Monthly Archives: May 2012
I woke up around 10:30am (though with the humidity, I doubt I got more than 3-4 hours’ sleep). I showered, got dressed and immediately began my first task of the day: setting up my mom’s printer.
Sliding the pre-assembled unit out of the box was simple enough. While removing the plastic\cardboard from the edges was a hassle, the real problem was getting the cords from the printer through the impenetrable mass of other cords coming out of her tower and snaking around her power strip without disconnecting anything important. Thankfully, the software practically installed itself.
After just over an hour of set up, I came downstairs and had a quick lunch. Just as I’m finishing, my dad pulls up the spare seat at the counter.
“Have you seen the thing you put in the sleeve to hold the flag when you’re walking?” Dad asked (or not, I wasn’t paying attention). Mom said she hadn’t, and thus he turns to his left and says “So Jonathan, you know what I’m looking for. I’m not sure if it’s on the 1st or 2nd level, but you can look for it.”
He then goes into the living room, sits in his recliner and turns on the TV.
I have no idea what he – sorry, I – was supposedly looking for, but I was pretty sure if it’s in the garage he won’t run across it in the living room watching television. If some stupid TV movie was more important to him than finding this precious item, then it probably wasn’t important to begin with.
Besides, my digital crops were withering…
But they were just going to have to wait a little longer as mom entered the room almost immediately after I did. She wanted to install the A\C in the window while she had someone to help her. I asked her if dad could help her, and she glares at me as if I just asked the world’s dumbest question.
If you know what you are doing, installing a window A\C isn’t all that difficult. We didn’t, but half an hour later we managed to get it as close to installed as we were probably going to get.
That finally out of the way, I log onto Facebook. I harvest crops, collect taxes and destroy a few gems. No-one cursed me out, threatened my life or otherwise bullied me. I had to check that I was signed into the right site.
Finally, I come downstairs again to get a Frappuccino from the fridge, and dad comes up to the counter with his legal pad. Before I could escape, he began lecturing me on the fundamentals of the effects of PE Ratios to dividend yields, a detailed explanation of the differences between “energy” and “utility” stocks and why tech stocks have a good yield despite not paying a dividend.
Or not, I wasn’t nearly as interested in his speech as he was, and I resent having to sit through these sessions. I know he likes this financial stuff, but frankly these lectures make me want to gouge my eyes out with a dirty spork.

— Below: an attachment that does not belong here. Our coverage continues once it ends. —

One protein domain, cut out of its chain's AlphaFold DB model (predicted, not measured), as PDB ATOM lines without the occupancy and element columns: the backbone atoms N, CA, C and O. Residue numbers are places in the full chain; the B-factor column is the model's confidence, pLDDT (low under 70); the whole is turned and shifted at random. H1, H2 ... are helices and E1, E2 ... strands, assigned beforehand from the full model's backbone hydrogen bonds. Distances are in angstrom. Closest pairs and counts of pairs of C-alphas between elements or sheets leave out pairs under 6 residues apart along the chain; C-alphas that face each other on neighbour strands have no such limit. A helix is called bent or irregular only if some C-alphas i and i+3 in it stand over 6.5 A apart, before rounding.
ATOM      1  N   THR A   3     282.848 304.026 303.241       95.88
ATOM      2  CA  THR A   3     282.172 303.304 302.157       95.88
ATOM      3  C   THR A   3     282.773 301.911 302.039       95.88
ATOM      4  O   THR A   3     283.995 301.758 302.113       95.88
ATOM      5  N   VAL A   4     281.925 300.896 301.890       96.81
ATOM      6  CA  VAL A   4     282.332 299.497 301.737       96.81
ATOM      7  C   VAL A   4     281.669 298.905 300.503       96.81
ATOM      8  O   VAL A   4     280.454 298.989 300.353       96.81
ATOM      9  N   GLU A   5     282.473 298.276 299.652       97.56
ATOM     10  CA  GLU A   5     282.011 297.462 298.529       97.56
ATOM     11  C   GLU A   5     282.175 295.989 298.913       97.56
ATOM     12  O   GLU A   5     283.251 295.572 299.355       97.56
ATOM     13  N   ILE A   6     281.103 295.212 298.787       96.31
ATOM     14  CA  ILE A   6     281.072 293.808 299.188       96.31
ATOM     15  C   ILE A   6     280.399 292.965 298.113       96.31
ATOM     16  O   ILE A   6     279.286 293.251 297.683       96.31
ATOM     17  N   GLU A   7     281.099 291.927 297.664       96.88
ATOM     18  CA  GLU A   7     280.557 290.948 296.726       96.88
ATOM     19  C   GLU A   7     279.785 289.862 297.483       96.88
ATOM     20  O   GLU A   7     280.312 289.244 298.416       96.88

“PAY ATTENTION! Or am I competing with your TV watching. Fuck, until you can find someone willing to PAY for your work, this is your ONLY source of income, but, fuck, I can’t compete with ‘the ultimate Chicago cheesesteak,’ so why do I fucking bother? I make [redacted] per year off MY portfolio, but nooo you would rather watch someone make a fucking cheesesteak than learn how to make money!”
That’s when mom, rather wisely, choses to tell me that the A\C in the other bedroom needs to be installed as well. Fortunately, this was a newer model, and was not only smaller, but lighter and easier to install. Fifteen minutes later, I was back to trying adventure games on Facebook.
Around 4:30pm, my dad yells for me from the bottom of the steps (still bitter from the stock thing earlier). I put my game on hold, and went to see what he wanted. He was wearing his dress uniform and wanted to know if I found his flag thing for him.
I didn’t get to answer him, before he fumed: “That’s a ‘no…’ Also, we have to leave NOW so tell me are you marching with the scouts or not?”
“I’m not in scouts anymore, remember? Besides, my uniform is back in my closet.”
“We’ve got uniforms here.” He then throws his hands up in the air and storms off: “Fine, sorry for asking; be an asshole about it.”
An hour later (after she dropped dad off downtown), my mom comes up to my room and tells me it’s time to go to the Heritage Parade…
Today was an interesting day – not good, not bad…just interesting.
It started like every other day this week – two hours before it needed to. But I had an e-mail interview I needed to finish, and it wasn’t worth fighting to get back to sleep. Finally, I posted it and decided to get outside and do something instead of staying inside and being bored.
The so-called “Boundary Block Party” was immediately outside my apartment, but I’ve done that before, and, besides, I could hit that on my way back. There was a “food festival” on Charles St, but I figured the food there would be more expensive than it was worth.
So what to do?
They’re still replacing tracks in Hunt Valley so that’s out. I love Canton, but two buses and a pair of water Taxis for a simple lunch was out of the question (yes, I know I can take the #11 directly to O’Donnell Square, but that’s not free). That leaves Hollins or Cross Street Markets – I went with the latter as that didn’t involve a transfer.
The Circulator dropped me off almost directly in from of said market, and I took some time to wander through the various stalls before emerging unfed through the bar on the far side of the building.
I didn’t feel like having a sit down meal, so I went into the Quizno’s on the opposite side of the street. I couldn’t read the signs for what was in the sandwiches so I took a step closer.
“Hi, what can get for you?” I hate when I have order when I don’t know what I want to order because then I have to order the item with the largest print. So I did, and when I got to the register the cashier asked if I wanted a drink with that and I said yes. She hands me a huge plastic cup and tells me it comes out to $10 with the meal.
Yep, she just upsold my upsell without the formality of asking me first!
What the hell was I going to do with a drink that big? Unfortunately, I can’t argue about this because a) it’s my word versus hers, and b) she already had my money. This was a shame since the actual sandwich wasn’t that bad (though I wouldn’t get it again).
Yes, this story is going somewhere, just hang in a little longer.